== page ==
Moreover, the expression at least" adopted by the EBA is not appropriate and may be misunderstood by Supervisors, as such the wording adopted in Paragraph 132 (d) - “at least considering which metrics [in Annex 3] would be applicable...” - is in our view more appropriate.
Concerning Anti Money Laundering (AML) and Counter Terrorist Financing (CTF), we note that to enhance the quality of general standards, it could be considered that the information acquired for AML-CTF purposes could also be used for credit granting and monitoring processes, and vice versa.
Finally, concerning the EBA’s NPL transaction templates, even if we understand from par. 56 that the use of such templates is not compulsory, we point out that an ad hoc analysis on the proposed templates and a proper feasibility check should be carried out with lenders of the various EU jurisdictions dealing with different asset classes. In any case, we believe in this context and in any other piece of EU legislation, templates should remain optional and banks will choose the data set relevant for their actual portfolio."
The requirement set on credit decision making may limit proven and well-functioning lending activity.
In more detail:
• limitations in credit decision making in terms of time and number should be removed. The number of delegated credit decisions is not correlated to an increase in terms of risks undertaken by the bank (e.g. par.59 limitations on the number of delegated approvals);
• paragraph 63, allowing individual approval only for small and non-complex transactions could significantly increase the complexity of the lending process. This could decrease the level of efficiency of banks. We propose to eliminate point a) par. 63 for all the banks that can ensure a credit process that includes an independent opinion released by the credit function (i.e. that ensures the independency of the overall judgment, limiting the discretion of the delegated role).
The requirement set out in the Guidelines for the Credit risk management and internal controls framework to provide an “independent risk opinion to the credit decision takers” (par 76c) and an “independent/second opinion to the creditworthiness assessment” (par. 76g) seems to require an ex-ante supervision of the risk management function within the credit process.
This approach, implying an active role performed by the risk control function during the lending phase, might be hardly applicable as:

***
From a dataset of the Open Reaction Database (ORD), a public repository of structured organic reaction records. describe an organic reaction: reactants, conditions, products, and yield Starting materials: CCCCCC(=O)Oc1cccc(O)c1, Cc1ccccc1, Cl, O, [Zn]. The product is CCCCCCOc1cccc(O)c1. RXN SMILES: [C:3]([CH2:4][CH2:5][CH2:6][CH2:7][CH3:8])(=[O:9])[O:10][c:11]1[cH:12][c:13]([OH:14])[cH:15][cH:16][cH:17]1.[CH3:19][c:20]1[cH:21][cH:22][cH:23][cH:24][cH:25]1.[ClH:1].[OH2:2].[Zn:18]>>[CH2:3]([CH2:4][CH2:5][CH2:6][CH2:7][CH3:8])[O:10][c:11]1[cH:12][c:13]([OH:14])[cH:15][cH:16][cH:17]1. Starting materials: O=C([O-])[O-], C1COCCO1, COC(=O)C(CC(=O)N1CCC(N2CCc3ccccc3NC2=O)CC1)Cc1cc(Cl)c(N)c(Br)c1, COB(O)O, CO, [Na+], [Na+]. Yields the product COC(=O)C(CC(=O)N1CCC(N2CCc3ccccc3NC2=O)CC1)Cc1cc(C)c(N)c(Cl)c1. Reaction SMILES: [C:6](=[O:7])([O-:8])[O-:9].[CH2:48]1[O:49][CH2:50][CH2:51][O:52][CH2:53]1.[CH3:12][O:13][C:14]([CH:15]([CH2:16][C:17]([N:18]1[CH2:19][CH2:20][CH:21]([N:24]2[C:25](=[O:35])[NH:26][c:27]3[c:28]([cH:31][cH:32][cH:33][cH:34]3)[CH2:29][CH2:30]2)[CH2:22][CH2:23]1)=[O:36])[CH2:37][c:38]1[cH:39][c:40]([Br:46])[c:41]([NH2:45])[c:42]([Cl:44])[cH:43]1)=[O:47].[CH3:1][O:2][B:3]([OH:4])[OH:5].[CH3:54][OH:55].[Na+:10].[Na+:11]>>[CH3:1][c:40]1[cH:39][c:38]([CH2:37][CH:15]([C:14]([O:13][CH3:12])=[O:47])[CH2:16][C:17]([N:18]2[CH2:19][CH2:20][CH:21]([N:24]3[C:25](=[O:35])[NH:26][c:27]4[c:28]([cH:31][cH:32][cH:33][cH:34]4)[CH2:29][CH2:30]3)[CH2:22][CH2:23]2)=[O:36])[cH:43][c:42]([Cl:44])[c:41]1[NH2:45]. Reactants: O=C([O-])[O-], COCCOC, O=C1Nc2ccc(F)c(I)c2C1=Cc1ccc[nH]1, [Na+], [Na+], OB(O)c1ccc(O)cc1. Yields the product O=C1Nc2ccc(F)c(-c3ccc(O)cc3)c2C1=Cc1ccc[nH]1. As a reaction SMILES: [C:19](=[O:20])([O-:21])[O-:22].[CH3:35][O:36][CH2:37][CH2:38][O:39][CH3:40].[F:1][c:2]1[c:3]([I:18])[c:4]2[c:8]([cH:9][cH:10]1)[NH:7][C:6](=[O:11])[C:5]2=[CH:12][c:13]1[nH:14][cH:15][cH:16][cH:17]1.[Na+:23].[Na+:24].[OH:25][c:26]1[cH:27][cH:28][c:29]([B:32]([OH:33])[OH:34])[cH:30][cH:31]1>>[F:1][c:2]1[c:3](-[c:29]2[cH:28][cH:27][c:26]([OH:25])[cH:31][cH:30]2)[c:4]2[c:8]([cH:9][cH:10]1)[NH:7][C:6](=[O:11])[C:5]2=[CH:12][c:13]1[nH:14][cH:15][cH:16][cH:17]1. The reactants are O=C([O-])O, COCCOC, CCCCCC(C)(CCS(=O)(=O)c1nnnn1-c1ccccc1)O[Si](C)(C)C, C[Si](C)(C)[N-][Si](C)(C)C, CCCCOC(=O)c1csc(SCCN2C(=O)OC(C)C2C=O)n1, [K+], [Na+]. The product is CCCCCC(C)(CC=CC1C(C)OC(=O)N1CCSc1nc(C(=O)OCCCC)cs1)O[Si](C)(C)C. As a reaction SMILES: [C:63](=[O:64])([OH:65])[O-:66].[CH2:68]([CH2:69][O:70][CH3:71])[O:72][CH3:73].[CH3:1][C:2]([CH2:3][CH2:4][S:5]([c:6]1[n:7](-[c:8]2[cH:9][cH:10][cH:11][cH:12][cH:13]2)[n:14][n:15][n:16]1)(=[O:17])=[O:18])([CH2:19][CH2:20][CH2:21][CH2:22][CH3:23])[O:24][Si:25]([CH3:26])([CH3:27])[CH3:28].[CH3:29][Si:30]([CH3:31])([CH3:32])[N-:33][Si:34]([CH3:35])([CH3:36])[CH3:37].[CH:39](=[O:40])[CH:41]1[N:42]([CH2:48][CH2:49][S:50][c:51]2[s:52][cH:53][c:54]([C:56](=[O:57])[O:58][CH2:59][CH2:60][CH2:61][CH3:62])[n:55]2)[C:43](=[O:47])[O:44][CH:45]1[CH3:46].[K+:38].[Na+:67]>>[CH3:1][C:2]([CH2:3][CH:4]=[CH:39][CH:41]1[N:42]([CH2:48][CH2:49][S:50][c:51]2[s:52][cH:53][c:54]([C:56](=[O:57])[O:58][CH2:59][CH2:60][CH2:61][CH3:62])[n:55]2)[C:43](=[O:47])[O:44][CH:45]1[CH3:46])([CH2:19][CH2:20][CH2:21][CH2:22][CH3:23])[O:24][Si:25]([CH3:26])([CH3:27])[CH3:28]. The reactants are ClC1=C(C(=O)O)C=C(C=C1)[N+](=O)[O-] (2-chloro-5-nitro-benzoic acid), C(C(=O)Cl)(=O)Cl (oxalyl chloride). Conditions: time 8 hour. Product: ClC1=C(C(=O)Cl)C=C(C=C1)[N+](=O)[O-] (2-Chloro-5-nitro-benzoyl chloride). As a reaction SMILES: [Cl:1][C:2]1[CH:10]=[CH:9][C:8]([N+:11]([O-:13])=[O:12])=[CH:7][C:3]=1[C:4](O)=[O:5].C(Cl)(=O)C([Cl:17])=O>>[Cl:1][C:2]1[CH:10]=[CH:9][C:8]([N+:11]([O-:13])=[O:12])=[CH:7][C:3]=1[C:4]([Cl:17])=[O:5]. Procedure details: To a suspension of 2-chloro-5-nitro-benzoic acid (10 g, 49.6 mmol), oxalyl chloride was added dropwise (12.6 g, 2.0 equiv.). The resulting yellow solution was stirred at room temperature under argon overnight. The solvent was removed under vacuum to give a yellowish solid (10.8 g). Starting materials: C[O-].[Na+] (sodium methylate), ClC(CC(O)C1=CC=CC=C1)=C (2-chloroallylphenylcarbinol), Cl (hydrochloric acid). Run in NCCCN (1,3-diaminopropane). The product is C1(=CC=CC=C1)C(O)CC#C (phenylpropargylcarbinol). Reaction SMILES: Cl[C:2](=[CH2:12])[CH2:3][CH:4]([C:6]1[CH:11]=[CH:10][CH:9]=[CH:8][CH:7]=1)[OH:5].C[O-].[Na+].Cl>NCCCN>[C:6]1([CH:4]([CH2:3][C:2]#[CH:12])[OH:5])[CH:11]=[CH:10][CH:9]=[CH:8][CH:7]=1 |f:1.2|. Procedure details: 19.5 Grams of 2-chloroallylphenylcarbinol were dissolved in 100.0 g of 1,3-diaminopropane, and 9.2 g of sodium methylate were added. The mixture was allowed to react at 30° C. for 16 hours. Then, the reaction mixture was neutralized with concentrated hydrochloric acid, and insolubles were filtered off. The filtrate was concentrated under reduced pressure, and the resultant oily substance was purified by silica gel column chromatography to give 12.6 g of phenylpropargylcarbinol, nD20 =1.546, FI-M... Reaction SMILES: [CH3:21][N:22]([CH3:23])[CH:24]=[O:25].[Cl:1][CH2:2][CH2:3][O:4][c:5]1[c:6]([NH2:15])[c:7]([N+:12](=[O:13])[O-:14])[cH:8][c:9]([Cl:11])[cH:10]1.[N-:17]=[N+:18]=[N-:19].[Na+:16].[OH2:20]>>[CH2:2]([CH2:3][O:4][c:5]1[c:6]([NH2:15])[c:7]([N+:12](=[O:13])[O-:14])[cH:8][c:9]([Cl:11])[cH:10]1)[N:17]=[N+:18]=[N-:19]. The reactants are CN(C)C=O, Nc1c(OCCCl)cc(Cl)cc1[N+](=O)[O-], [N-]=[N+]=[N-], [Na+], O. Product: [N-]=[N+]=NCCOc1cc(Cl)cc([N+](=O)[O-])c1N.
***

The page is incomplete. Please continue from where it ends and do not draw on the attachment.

• the prior involvement of the risk control function appears not fully coherent with the separation of responsibilities between the ex-ante first line of defence (lending functions) vs the ex-post second line of controls (risk management) and, ultimately, with the regulatory principle of segregation of duty;
• the need to have second opinion to the creditworthiness assessment might trigger process inefficiencies related to the duplication of activities and skills in charge of different functions, entailing inter alia also additional staff costs.
Moreover, such requirements would lead to the elimination of all delegated powers assigned to the bank network and, implicitly, they would hinder timeliness in decision-making to adequately serve the economy.
The institutions falling under the scope of the Guidelines should be allowed to assign (limited) credit prerogatives to the bank network when supported by clear and sound criteria and methodologies for the assessment and granting of loans and/or in relation to non-complex type of products.
We suggest replacing the “Risk management” definition with “Independent Risk Function” (as indicated in other Guidelines, i.e. Guidelines on Leveraged Transactions) to better fit banks’ organizational structures so that the required functions will be performed by areas that have the required functional competencies as long as segregation / independence toward the commercial area is ensured.
Information requirements seem to be rather prescriptive and, if so, the implementation costs would be high and disproportionate. Moreover, a gap analysis will be needed and the EBA should consider that in setting the implementation date.